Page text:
And a growing body of evidence belies the report’s claims of less than significant risks to community members.
Six recent epidemiologic studies in California demonstrate adverse impacts to air, water, soil and climate, and to the health of workers and nearby communities as a result of oil and gas extraction, said Elizabeth Kamai, an environmental epidemiologist and research scientist at the University of Southern California’s Keck School of Medicine, at the meeting.
”Research among residents near active oil-producing sites in L.A. has found that residents living near these active drill sites report significantly higher prevalence of wheezing, eye and nose irritation, dizziness and odors,” Kamai said. “Impacts to lung function among people living near oil wells is similar to that of living with a smoker.”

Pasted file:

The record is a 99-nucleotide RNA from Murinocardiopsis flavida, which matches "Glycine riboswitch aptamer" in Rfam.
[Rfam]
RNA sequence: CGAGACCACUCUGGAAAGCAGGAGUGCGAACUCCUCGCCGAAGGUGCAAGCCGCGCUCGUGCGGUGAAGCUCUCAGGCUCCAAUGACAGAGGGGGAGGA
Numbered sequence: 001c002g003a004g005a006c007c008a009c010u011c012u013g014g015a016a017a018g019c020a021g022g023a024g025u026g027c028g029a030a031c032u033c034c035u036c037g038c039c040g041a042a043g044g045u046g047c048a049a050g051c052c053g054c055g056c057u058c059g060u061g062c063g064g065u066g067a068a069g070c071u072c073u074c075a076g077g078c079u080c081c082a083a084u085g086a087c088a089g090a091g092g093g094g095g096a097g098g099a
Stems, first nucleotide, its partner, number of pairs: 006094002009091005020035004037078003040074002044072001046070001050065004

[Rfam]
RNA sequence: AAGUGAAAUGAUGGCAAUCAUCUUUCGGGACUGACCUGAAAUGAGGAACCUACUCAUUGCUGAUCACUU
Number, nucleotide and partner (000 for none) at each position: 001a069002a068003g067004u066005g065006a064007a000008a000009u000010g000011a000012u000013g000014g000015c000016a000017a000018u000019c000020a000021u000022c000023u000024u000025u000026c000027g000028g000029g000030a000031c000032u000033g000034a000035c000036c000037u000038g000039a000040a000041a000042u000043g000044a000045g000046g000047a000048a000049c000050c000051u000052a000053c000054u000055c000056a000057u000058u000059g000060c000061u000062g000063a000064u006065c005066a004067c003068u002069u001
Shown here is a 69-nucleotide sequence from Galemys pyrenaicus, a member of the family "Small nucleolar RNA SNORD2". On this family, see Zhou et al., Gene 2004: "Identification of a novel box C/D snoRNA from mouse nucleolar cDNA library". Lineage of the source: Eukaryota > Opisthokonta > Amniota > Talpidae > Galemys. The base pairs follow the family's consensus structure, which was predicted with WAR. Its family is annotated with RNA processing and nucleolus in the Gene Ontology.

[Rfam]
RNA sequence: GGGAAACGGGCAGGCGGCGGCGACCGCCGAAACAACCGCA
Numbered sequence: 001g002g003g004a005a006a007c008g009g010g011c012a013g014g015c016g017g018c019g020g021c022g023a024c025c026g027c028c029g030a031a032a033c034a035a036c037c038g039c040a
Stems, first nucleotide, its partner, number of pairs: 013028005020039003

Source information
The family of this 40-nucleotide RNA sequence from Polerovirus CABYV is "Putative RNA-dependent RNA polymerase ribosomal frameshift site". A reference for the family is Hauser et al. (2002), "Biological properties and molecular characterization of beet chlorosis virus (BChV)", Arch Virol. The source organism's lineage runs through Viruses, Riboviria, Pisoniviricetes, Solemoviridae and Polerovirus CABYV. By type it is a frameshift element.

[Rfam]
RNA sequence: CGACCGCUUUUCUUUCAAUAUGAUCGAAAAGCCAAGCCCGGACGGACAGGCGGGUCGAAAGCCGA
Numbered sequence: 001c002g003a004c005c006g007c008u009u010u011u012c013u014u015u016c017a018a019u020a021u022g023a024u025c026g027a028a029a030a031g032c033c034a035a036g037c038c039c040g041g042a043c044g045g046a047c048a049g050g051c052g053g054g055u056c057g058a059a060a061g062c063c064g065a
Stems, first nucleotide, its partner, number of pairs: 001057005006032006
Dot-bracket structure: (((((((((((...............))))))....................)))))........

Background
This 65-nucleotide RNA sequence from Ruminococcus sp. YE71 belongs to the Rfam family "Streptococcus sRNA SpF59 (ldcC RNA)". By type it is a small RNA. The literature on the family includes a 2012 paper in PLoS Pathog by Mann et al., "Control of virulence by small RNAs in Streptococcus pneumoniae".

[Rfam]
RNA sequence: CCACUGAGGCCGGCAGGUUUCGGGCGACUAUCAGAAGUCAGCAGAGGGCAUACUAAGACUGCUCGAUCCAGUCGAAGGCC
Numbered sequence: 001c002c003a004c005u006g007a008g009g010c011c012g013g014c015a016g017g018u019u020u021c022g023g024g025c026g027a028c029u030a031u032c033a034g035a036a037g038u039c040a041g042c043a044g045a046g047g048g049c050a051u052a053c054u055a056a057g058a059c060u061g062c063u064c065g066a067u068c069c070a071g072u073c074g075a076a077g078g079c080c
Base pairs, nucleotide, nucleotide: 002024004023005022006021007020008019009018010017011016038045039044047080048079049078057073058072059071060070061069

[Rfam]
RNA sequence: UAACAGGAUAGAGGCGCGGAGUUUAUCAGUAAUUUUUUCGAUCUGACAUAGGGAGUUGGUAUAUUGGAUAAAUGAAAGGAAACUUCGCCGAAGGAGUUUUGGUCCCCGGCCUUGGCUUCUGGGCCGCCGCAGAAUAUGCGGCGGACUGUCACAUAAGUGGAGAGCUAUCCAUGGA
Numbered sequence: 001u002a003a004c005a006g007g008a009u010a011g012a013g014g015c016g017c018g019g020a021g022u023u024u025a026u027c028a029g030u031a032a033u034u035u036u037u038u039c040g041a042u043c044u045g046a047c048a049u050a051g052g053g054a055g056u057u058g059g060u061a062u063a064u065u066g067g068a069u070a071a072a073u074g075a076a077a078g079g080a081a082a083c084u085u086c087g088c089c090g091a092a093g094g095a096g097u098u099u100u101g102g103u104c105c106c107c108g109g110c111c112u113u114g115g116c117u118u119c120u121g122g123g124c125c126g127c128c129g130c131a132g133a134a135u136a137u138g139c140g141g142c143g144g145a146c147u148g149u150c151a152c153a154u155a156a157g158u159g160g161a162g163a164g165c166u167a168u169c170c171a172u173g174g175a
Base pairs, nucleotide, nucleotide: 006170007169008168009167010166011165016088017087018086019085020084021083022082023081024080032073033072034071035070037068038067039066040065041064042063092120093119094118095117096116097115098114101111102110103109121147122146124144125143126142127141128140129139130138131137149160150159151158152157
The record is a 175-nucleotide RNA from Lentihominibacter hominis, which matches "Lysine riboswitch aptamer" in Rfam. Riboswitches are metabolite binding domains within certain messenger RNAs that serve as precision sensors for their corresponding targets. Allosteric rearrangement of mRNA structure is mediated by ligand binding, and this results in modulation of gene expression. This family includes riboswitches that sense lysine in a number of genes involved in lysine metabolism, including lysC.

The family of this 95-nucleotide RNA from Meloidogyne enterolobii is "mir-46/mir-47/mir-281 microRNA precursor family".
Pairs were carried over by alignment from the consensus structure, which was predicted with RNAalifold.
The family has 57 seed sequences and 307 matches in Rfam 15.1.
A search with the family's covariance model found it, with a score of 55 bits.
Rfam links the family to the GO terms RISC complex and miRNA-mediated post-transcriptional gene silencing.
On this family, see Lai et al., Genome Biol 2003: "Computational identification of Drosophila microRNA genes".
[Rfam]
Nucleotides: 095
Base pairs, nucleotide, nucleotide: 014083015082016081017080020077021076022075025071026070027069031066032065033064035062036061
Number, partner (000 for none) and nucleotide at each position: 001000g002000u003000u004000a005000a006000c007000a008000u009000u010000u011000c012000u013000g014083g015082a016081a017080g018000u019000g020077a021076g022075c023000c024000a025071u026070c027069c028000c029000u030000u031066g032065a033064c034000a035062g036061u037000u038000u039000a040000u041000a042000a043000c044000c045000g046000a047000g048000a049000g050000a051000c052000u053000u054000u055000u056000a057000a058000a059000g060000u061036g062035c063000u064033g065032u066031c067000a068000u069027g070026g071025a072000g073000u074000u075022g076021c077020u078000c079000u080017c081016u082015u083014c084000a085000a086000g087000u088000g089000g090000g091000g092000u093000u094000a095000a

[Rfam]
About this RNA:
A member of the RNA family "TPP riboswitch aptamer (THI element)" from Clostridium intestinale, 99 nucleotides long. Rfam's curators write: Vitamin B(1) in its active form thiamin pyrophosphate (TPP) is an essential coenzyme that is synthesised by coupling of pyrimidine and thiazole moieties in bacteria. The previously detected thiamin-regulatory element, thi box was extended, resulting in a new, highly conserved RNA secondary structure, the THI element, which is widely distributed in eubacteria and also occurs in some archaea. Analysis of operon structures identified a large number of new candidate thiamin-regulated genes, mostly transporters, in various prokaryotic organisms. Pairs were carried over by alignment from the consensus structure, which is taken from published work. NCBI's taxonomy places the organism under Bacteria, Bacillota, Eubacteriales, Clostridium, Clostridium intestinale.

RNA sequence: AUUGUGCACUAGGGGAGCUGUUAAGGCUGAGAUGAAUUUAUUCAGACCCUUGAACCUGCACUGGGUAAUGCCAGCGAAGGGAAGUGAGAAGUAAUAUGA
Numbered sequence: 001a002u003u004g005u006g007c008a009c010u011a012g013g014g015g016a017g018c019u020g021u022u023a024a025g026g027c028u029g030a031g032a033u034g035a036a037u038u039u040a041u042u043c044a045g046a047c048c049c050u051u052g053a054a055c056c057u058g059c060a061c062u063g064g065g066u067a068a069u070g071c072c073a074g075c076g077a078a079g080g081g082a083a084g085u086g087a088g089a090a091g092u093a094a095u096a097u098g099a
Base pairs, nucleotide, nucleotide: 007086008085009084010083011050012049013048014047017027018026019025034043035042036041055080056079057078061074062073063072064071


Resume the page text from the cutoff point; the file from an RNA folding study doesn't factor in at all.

Last year, researchers from North Carolina to California reported in the journal Environmental Research: Health that air pollution from U.S. oil and gas operations aggravated asthma in 410,000 cases, caused 2,200 new cases of childhood asthma and resulted in 7,500 deaths, costing $77 billion in health impacts.
The environmental impact assessment relies on a lot of modeling for its risk assessment, Jill Johnston, who works with Kamai as director of USC’s Environmental Justice Research Lab at the Keck School of Medicine, told Inside Climate News. “But if you look at health studies in L.A., and others across the country, we see consistent evidence that living near drilling is harmful to human health. There’s really a preponderance of evidence that demonstrates this around adverse impacts with birth outcomes, particularly preterm birth, as well as respiratory outcomes.”